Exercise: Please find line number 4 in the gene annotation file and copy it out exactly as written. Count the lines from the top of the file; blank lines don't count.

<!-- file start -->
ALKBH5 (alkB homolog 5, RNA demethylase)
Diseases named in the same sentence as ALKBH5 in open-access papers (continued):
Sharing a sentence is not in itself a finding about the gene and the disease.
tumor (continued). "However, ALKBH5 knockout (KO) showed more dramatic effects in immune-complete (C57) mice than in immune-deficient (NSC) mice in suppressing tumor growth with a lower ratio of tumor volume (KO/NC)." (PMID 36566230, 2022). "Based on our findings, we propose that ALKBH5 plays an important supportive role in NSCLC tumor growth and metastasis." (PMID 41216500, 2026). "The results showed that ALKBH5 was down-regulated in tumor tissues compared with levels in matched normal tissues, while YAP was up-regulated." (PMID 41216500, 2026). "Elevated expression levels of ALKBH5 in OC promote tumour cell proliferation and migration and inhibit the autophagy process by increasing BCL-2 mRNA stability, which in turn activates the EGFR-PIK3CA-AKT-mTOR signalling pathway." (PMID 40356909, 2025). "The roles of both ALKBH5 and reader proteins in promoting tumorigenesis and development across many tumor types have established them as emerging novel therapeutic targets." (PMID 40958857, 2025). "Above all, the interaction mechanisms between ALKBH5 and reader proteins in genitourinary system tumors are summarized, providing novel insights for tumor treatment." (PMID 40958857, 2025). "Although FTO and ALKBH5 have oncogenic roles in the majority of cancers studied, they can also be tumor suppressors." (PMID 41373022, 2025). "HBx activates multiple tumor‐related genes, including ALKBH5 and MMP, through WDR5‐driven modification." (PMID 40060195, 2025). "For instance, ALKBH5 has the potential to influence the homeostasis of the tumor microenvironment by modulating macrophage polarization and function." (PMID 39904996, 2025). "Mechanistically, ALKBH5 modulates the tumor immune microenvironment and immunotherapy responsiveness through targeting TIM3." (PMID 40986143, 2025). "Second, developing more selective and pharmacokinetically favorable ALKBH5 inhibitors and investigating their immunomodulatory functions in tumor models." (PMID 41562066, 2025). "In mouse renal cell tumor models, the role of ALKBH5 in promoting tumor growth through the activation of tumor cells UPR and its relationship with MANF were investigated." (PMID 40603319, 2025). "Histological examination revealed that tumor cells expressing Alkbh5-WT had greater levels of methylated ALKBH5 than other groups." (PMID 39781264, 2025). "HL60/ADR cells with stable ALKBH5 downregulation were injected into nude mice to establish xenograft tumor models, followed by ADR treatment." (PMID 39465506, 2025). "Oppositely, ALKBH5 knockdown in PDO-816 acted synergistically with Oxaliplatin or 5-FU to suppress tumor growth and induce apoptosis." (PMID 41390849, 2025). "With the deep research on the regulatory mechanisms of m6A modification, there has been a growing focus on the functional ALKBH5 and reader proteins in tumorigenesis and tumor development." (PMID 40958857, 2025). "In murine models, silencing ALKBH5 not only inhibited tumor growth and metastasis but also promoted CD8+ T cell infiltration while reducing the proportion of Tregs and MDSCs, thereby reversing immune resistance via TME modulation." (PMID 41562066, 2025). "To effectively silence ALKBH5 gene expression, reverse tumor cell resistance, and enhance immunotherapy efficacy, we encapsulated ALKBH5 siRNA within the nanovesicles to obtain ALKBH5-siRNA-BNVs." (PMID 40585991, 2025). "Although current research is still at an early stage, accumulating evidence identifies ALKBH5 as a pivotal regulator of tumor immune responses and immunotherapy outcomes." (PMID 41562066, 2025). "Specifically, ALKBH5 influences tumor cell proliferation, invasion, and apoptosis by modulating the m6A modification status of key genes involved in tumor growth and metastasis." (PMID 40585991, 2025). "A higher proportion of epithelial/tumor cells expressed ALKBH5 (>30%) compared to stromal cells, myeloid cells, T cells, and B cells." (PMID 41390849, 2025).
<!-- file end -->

tumor (continued). "However, ALKBH5 knockout (KO) showed more dramatic effects in immune-complete (C57) mice than in immune-deficient (NSC) mice in suppressing tumor growth with a lower ratio of tumor volume (KO/NC)." (PMID 36566230, 2022). "Based on our findings, we propose that ALKBH5 plays an important supportive role in NSCLC tumor growth and metastasis." (PMID 41216500, 2026). "The results showed that ALKBH5 was down-regulated in tumor tissues compared with levels in matched normal tissues, while YAP was up-regulated." (PMID 41216500, 2026). "Elevated expression levels of ALKBH5 in OC promote tumour cell proliferation and migration and inhibit the autophagy process by increasing BCL-2 mRNA stability, which in turn activates the EGFR-PIK3CA-AKT-mTOR signalling pathway." (PMID 40356909, 2025). "The roles of both ALKBH5 and reader proteins in promoting tumorigenesis and development across many tumor types have established them as emerging novel therapeutic targets." (PMID 40958857, 2025). "Above all, the interaction mechanisms between ALKBH5 and reader proteins in genitourinary system tumors are summarized, providing novel insights for tumor treatment." (PMID 40958857, 2025). "Although FTO and ALKBH5 have oncogenic roles in the majority of cancers studied, they can also be tumor suppressors." (PMID 41373022, 2025). "HBx activates multiple tumor‐related genes, including ALKBH5 and MMP, through WDR5‐driven modification." (PMID 40060195, 2025). "For instance, ALKBH5 has the potential to influence the homeostasis of the tumor microenvironment by modulating macrophage polarization and function." (PMID 39904996, 2025). "Mechanistically, ALKBH5 modulates the tumor immune microenvironment and immunotherapy responsiveness through targeting TIM3." (PMID 40986143, 2025). "Second, developing more selective and pharmacokinetically favorable ALKBH5 inhibitors and investigating their immunomodulatory functions in tumor models." (PMID 41562066, 2025). "In mouse renal cell tumor models, the role of ALKBH5 in promoting tumor growth through the activation of tumor cells UPR and its relationship with MANF were investigated." (PMID 40603319, 2025). "Histological examination revealed that tumor cells expressing Alkbh5-WT had greater levels of methylated ALKBH5 than other groups." (PMID 39781264, 2025). "HL60/ADR cells with stable ALKBH5 downregulation were injected into nude mice to establish xenograft tumor models, followed by ADR treatment." (PMID 39465506, 2025). "Oppositely, ALKBH5 knockdown in PDO-816 acted synergistically with Oxaliplatin or 5-FU to suppress tumor growth and induce apoptosis." (PMID 41390849, 2025). "With the deep research on the regulatory mechanisms of m6A modification, there has been a growing focus on the functional ALKBH5 and reader proteins in tumorigenesis and tumor development." (PMID 40958857, 2025). "In murine models, silencing ALKBH5 not only inhibited tumor growth and metastasis but also promoted CD8+ T cell infiltration while reducing the proportion of Tregs and MDSCs, thereby reversing immune resistance via TME modulation." (PMID 41562066, 2025). "To effectively silence ALKBH5 gene expression, reverse tumor cell resistance, and enhance immunotherapy efficacy, we encapsulated ALKBH5 siRNA within the nanovesicles to obtain ALKBH5-siRNA-BNVs." (PMID 40585991, 2025). "Although current research is still at an early stage, accumulating evidence identifies ALKBH5 as a pivotal regulator of tumor immune responses and immunotherapy outcomes." (PMID 41562066, 2025). "Specifically, ALKBH5 influences tumor cell proliferation, invasion, and apoptosis by modulating the m6A modification status of key genes involved in tumor growth and metastasis." (PMID 40585991, 2025). "A higher proportion of epithelial/tumor cells expressed ALKBH5 (>30%) compared to stromal cells, myeloid cells, T cells, and B cells." (PMID 41390849, 2025).